Tag Archives: alienists

The Mechanical Treatment of Insanity

Kings County Lunatic Asylum in Flatbush, NY

Kings County Lunatic Asylum in Flatbush, NY

Dr. William Hammond (who was not a fan of insane asylums) was appalled at the widespread use of restraints in U.S. facilities, comparing these institutions unfavorably with those in England which had just about abandoned the practice. He wrote: “At present [1883] ignorant and brutal attendants, some of them selected from the very lowest class, can, at their option, from whim, caprice, anger, or any other inadequate cause, order or place a lunatic in the camisole, crib, or other mechanical restraint.”

Hammond did not necessarily argue that all restraints be abolished, but his suggestions followed the course that British alienists used when they began to eliminate restraints. For patients who always took off their clothes, for instance, attendants could use “strong dresses which were secured around the waist with a leathern belt, fastened by a small lock.” Patients who were violent toward themselves or others, could wear “a dress, of which the sleeves terminated in a stuffed glove without divisions for the fingers and thumb.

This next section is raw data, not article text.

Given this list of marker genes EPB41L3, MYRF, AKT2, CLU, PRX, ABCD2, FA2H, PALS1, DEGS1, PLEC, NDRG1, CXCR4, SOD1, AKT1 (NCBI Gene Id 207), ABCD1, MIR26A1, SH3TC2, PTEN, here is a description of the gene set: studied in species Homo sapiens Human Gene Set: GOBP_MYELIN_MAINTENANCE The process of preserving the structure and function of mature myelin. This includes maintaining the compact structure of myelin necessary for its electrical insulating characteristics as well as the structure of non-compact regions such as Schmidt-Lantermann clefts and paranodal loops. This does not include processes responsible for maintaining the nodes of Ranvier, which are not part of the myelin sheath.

Athens Female Ward, 1893, courtesy Athens County Historical Society and Museum

Athens Female Ward, 1893, courtesy Athens County Historical Society and Museum

One of Hammond’s suggestions to the state of New York, which asked his advice as it investigated the management of its insane asylums, was to keep the decision to use restraints out of the hands of attendants. Only the medical officer should decide to use mechanical means of control, and Hammond said that even with that safeguard in place, every order for restraint should be documented in a record book. That book, in turn, should be open to inspection.

Postcard of the Athens Lunatic Asylum

Postcard of the Athens Lunatic Asylum

The only two asylums in the U.S. which did not use restraints at all at the time of Hammond’s writing were the Kings County Asylum at Flatbush, Long Island and one in Athens, Ohio (Athens Asylum for the Insane) which he did not specifically name.

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Common Sense

Annie Payson Call

Annie Payson Call